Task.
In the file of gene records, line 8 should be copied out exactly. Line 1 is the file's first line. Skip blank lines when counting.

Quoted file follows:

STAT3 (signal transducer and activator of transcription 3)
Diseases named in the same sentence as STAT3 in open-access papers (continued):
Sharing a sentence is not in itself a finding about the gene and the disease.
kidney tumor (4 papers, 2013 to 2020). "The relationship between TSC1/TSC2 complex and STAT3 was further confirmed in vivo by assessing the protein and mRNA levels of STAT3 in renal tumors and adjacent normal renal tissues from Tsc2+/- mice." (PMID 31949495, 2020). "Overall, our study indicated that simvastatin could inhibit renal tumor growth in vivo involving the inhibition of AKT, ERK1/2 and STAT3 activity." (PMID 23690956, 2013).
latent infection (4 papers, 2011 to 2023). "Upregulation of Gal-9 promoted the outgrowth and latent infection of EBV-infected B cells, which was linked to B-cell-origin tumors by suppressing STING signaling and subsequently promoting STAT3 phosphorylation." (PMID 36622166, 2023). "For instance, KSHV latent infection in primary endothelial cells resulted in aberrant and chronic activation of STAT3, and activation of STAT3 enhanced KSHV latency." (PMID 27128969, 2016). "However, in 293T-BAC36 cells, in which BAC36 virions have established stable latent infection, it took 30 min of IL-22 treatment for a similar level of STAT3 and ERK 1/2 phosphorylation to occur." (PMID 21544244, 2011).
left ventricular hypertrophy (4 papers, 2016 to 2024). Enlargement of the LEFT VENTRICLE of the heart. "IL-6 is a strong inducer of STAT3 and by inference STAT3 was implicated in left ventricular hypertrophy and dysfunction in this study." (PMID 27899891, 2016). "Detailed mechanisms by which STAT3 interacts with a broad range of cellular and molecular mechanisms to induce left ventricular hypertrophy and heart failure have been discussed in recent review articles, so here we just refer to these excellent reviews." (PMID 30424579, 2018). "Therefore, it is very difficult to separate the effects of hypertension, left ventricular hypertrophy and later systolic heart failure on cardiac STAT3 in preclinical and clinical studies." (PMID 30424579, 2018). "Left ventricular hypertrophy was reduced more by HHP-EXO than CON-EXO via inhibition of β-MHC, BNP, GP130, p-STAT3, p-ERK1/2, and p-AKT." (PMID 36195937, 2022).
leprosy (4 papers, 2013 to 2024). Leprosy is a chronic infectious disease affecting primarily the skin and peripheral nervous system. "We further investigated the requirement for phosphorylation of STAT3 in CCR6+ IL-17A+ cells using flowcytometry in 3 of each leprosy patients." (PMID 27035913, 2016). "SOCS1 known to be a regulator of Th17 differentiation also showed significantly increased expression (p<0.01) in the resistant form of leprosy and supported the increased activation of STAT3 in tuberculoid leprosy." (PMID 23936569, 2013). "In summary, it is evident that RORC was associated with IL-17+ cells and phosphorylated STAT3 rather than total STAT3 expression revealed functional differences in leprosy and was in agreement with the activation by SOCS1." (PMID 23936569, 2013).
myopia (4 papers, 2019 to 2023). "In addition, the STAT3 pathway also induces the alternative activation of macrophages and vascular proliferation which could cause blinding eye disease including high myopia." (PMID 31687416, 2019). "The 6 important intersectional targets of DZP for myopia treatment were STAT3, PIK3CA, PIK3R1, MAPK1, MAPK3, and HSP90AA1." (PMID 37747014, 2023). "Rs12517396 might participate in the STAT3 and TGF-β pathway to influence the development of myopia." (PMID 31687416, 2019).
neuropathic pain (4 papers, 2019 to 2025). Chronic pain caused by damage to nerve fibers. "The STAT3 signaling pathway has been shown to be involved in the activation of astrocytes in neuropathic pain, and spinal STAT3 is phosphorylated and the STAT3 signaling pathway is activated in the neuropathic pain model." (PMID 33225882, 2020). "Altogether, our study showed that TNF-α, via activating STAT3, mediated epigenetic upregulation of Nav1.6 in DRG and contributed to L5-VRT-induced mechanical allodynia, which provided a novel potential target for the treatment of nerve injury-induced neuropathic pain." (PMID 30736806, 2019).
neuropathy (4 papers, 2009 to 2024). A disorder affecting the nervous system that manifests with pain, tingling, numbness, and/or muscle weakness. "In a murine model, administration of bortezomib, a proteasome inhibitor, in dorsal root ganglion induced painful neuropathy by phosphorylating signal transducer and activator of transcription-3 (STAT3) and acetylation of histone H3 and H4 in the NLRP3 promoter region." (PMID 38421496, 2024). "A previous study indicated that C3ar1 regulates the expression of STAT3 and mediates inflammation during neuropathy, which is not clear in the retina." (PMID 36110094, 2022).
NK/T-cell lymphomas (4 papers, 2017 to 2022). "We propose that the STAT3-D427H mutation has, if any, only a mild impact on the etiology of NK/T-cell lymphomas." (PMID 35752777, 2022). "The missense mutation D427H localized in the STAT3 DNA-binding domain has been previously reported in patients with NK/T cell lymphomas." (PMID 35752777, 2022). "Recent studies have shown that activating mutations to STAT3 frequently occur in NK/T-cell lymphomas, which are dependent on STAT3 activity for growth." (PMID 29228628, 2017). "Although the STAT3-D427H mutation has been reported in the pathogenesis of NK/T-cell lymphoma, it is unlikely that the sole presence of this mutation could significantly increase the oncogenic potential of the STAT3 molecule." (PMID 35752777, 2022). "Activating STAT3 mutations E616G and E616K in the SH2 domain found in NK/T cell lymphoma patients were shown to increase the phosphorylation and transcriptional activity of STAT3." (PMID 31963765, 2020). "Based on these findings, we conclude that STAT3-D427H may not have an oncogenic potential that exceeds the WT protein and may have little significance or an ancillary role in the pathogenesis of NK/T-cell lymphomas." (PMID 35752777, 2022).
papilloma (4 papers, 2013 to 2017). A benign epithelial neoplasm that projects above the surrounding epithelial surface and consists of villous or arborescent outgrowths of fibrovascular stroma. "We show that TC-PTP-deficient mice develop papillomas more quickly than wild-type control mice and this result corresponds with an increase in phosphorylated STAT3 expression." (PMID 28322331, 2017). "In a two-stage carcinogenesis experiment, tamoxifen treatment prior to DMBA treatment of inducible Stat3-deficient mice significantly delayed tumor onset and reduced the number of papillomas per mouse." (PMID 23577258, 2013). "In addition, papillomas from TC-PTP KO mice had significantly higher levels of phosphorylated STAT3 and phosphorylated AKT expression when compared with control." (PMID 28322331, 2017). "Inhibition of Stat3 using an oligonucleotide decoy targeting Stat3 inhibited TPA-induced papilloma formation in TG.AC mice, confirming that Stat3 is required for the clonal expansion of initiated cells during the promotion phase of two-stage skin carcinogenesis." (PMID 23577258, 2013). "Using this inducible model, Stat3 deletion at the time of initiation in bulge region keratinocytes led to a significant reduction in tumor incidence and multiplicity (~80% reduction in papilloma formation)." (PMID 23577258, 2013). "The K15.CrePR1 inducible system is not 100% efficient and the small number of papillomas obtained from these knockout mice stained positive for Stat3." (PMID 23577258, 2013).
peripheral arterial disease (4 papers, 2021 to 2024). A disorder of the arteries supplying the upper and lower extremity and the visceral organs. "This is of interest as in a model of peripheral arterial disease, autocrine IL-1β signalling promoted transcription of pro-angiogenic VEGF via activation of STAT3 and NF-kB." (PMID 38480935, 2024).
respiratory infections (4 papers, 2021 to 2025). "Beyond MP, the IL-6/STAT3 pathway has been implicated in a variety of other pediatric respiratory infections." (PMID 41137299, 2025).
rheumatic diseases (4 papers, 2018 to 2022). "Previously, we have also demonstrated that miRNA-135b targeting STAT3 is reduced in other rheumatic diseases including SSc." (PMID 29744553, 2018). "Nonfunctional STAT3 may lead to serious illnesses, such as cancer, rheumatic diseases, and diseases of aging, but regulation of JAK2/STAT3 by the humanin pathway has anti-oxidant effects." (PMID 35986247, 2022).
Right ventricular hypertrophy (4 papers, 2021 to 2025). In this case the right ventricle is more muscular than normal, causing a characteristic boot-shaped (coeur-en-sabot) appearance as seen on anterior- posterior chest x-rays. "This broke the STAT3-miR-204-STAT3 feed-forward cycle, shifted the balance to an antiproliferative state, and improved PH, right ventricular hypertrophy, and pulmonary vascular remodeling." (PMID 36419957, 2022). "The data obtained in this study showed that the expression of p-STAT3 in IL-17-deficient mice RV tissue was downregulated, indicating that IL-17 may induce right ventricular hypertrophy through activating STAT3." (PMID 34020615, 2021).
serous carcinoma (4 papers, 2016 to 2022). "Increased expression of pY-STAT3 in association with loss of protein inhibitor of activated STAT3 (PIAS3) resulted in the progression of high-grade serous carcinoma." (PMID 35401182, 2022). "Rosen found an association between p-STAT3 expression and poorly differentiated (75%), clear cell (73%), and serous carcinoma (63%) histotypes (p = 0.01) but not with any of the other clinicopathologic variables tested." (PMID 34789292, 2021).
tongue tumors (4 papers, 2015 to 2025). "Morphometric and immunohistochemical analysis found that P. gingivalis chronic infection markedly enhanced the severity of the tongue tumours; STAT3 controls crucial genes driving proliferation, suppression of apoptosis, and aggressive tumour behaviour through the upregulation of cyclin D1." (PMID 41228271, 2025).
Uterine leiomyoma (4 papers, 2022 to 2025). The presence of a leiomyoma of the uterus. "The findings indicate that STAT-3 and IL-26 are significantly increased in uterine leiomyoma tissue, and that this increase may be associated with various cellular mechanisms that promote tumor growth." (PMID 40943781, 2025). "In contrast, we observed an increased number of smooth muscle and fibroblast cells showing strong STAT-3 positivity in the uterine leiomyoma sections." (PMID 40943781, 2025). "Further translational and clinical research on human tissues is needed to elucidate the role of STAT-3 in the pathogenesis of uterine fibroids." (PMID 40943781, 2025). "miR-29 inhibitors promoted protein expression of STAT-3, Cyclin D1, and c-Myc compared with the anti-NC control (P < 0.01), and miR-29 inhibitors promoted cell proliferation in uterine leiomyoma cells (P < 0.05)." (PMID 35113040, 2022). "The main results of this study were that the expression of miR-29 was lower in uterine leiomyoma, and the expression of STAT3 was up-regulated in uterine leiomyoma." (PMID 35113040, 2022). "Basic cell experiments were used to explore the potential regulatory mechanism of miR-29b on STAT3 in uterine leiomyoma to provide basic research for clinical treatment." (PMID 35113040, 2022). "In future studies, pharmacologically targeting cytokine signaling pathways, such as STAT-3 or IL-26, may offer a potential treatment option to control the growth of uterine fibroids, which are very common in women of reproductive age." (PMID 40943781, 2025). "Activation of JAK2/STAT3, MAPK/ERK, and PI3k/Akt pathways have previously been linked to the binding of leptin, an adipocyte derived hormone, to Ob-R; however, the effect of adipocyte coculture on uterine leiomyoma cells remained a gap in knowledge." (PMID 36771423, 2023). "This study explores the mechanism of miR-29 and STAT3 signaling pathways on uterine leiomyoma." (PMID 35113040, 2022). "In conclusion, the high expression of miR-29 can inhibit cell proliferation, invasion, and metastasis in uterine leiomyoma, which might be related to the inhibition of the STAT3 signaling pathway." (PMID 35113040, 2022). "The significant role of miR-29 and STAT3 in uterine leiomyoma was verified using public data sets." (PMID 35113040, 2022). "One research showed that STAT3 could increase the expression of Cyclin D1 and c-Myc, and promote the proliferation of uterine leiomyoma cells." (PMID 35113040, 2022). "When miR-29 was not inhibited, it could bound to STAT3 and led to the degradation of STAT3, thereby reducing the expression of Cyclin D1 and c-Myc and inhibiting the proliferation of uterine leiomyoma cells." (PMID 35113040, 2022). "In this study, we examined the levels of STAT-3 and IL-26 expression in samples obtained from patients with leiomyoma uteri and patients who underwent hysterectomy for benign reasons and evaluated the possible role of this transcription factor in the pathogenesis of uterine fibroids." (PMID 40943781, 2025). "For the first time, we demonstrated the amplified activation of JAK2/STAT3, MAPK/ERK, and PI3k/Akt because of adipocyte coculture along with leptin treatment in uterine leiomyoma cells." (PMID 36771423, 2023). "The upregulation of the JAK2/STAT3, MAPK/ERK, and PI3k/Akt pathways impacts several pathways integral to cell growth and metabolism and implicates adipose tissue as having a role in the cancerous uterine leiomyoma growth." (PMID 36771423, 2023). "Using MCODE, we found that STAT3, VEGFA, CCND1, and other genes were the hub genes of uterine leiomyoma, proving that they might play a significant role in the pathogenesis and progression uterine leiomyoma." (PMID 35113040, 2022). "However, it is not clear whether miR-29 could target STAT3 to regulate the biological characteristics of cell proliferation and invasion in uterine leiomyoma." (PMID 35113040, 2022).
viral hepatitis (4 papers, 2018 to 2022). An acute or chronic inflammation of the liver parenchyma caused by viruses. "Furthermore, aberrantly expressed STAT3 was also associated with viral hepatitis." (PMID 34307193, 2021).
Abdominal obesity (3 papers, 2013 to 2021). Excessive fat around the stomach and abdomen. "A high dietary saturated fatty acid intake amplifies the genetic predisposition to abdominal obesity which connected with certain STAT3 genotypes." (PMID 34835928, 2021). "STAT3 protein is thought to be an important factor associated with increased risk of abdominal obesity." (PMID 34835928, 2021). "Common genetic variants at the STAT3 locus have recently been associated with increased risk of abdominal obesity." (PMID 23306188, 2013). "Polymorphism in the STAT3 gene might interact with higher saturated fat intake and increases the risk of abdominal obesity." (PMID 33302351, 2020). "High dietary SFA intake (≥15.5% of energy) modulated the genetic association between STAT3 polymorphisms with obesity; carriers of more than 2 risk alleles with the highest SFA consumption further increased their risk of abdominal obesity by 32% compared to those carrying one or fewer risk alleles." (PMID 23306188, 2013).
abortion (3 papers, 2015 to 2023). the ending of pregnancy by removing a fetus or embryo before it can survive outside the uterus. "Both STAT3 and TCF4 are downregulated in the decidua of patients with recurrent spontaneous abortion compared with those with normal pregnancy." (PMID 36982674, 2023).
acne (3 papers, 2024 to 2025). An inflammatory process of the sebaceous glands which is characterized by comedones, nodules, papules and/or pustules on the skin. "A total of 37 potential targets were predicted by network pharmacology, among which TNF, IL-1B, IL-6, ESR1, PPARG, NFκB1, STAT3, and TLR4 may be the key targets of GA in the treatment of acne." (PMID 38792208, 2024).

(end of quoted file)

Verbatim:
myopia (4 papers, 2019 to 2023). "In addition, the STAT3 pathway also induces the alternative activation of macrophages and vascular proliferation which could cause blinding eye disease including high myopia." (PMID 31687416, 2019). "The 6 important intersectional targets of DZP for myopia treatment were STAT3, PIK3CA, PIK3R1, MAPK1, MAPK3, and HSP90AA1." (PMID 37747014, 2023). "Rs12517396 might participate in the STAT3 and TGF-β pathway to influence the development of myopia." (PMID 31687416, 2019).